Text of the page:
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Managing blood sugar levels during a 5 - 10 km run

Discussion in 'Fitness, Exercise and Sport' started by CarerOfType1, May 11, 2016.

  1. CarerOfType1

    CarerOfType1 Don't have diabetes · Member

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    Hello there,

    Can you please share your top 3 - 5 tips for managing blood sugar levels on a 5 - 10 km run.

    My husband was diagnosed with Type 1 in Dec 2015, he is on Levemir (5 units in the morning, 2 in the evening) and NovoRapid (0 - 2 units depending on carb intake) using Freestyle Libre.

    He has gotten back into running and eventually wants to work towards a half or full marathon. In the meantime he is going for 5 - 10km runs 2-3 times per week. He eats lunch at 1pm and goes running at 6pm and eats dinner afterwards. He often comes back home almost in hypo mode. We realise it's quite individual and we've been trying different things but any tips on how he could best manage his blood sugar levels would be appreciated.

    What he has been doing so far:
    • Eats a banana an hour before the run
    • We've just started trialling having a glucose drink right before running
    • Lowering his insulin units for the evening meal - he needs less on the days that he runs, we might try avoiding carbs for dinner on the evenings that he runs (we are not that big on carbs in the evening anyway)
    • Takes glucose tablets with him in the event that he should suddenly need them
    Specifically on the days he goes running:
    • How should he adjust his carb intake?
    • How should he adjust his insulin intake?
    • How to avoid going into a near hypo at the end of the run?
    Thank you in advance
     
  2. GrantGam

    GrantGam Type 1 · Well-Known Member

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    Adjusting carb intake:

    When I'm running/cycling I know my rough BGL drop over a set period of time. To do this, take a reading before and after a set period, i.e. 30mins at a constant pace. Once you know your BGL drop, you can accommodate this with gel sachets during exercising. These ones work pretty well, but there are loads on the market:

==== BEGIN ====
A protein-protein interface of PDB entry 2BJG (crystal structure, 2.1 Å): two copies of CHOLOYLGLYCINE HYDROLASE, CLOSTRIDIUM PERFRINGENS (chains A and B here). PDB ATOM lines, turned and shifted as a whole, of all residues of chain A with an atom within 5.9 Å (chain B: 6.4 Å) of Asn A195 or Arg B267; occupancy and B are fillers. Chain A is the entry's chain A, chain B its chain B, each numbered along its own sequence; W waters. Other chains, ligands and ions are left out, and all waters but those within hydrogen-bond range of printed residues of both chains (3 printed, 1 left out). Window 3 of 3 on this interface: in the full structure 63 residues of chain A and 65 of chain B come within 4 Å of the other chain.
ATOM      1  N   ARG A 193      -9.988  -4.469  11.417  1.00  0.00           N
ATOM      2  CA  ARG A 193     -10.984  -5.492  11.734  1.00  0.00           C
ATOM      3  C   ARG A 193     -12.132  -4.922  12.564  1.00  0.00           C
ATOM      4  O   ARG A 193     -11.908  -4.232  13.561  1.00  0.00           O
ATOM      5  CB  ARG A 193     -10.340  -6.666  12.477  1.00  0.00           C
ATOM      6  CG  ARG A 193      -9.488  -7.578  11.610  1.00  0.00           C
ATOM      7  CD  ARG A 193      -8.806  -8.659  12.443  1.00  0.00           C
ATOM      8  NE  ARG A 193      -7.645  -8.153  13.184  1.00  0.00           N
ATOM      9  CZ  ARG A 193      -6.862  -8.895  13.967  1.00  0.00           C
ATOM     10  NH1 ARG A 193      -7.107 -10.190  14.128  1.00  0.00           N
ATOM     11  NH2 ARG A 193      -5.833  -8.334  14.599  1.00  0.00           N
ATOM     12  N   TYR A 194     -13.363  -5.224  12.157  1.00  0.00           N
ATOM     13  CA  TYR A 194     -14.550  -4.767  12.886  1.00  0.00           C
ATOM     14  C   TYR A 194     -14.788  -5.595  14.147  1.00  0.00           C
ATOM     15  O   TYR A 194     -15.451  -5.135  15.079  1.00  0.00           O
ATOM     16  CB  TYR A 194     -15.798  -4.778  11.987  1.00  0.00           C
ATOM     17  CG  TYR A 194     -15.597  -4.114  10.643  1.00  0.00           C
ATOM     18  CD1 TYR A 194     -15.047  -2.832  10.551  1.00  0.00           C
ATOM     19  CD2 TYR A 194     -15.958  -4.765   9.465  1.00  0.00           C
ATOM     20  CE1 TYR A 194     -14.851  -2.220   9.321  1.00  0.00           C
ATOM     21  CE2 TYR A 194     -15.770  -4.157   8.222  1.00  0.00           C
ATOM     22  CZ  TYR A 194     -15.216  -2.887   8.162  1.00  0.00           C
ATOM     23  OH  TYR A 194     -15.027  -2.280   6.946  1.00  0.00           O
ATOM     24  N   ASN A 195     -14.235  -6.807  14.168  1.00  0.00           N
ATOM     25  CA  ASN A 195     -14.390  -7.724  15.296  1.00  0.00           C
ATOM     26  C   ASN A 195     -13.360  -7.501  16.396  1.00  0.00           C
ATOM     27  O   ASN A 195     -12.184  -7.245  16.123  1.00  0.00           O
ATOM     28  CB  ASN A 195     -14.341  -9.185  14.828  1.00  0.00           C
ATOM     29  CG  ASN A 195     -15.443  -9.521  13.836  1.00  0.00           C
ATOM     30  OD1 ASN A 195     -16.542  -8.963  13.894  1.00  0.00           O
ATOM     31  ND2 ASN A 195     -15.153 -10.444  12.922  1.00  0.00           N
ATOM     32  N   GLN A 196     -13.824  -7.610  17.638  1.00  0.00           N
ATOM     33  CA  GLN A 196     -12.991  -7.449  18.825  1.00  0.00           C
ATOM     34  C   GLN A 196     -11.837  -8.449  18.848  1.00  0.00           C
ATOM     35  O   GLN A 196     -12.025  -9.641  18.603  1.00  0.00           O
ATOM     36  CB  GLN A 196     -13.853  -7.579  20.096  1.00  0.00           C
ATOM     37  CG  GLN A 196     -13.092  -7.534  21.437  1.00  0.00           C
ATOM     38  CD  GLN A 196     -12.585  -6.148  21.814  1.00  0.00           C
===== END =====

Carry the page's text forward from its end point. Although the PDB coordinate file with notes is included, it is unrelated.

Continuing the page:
http://www.chainreactioncycles.com/...gclid=COuVw_aX1MwCFSsz0wodmw4Mig&gclsrc=aw.ds

    Adjusting insulin intake:

    I don't really adjust anything when I excercise. But it's best to avoid exercising during the peak of your fast acting insulin. In other words, it's best not to go out 1-3hrs after taking Novorapid insulin (this is what I'm on but you may use a different insulin so check the leaflet supplied). I tend to have maybe a 30g carb breakfast and not take any insulin if I'm going out shortly after. This will save you on gel sachets also. Carbing up is a good way to avoid hypos when exercising, but carb up too much and you'll run the risk of developing ketones during exercise.

    Avoiding hypo near end:

    Hypos can be avoided by regular BGL checks. Obviously when running this is a major pain and something I don't bother with myself. If you keep a steady carb intake whilst exercising then this should avoid the hypos. Also, hypos can occur well after you have stopped exercising - so it's important to eat something after finishing the workout and keep an eye on those levels.

    Hope this has helped some, there will be other forum members who are a lot more clued up that me and will post here soon :)

    P.S. My dietician recommended this site, it's very good:

    http://www.runsweet.com/

    Cheers!
    Grant
     
    • Informative Informative x 1
  3. CarerOfType1

    CarerOfType1 Don't have diabetes · Member

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    Thank you @GrantGam1337 this is really helpful, we'll check out the running website and try those gel sachets. My husband tried to check his BGL while running but almost dropped his Freestyle Libre so I know it is as you mentioned not that convenient to do but it sounds like it's a matter of just doing this as a one off to identify your BGL drop point. Moving forward this would be when he takes one of the gel sachets.

    Thanks!
     
  4. GrantGam

    GrantGam Type 1 · Well-Known Member

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    No worries :)

    Once he knows his rough BGL drop then he will know how many gels he needs to consume every half hour or so.

    Apparently exercising at high intensity has a more profound impact on glucose levels. Whereas, going on a fairly steady jog will affect glucose levels less.

    Good luck!
    Grant
     
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  5. CarerOfType1

    CarerOfType1 Don't have diabetes · Member

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    Thank you, really appreciate your help!
     
  6. copepod

    copepod Type 1 · Well-Known Member

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    Suggest your husband check www.runsweet.com or www.teambloodglucose.com or joins Facebook groups such as Sporty Diabetic Type 1's. No way would I trust my partner (I had one for 13 years) to manage my blood glucoe levels when running, cycling, orienteering, canoeing etc.

    Using the same principle as having a cord to attach compass to wrist, he could put his Libre reader in a bag with cord attached by safety pin to vest or some similar arrangement. I've seen a guy who uses an insulin pump extract his Libre reader in a pouch hung round his from under his shirt during several mountain running races, where I've either marshalled or competed.
     
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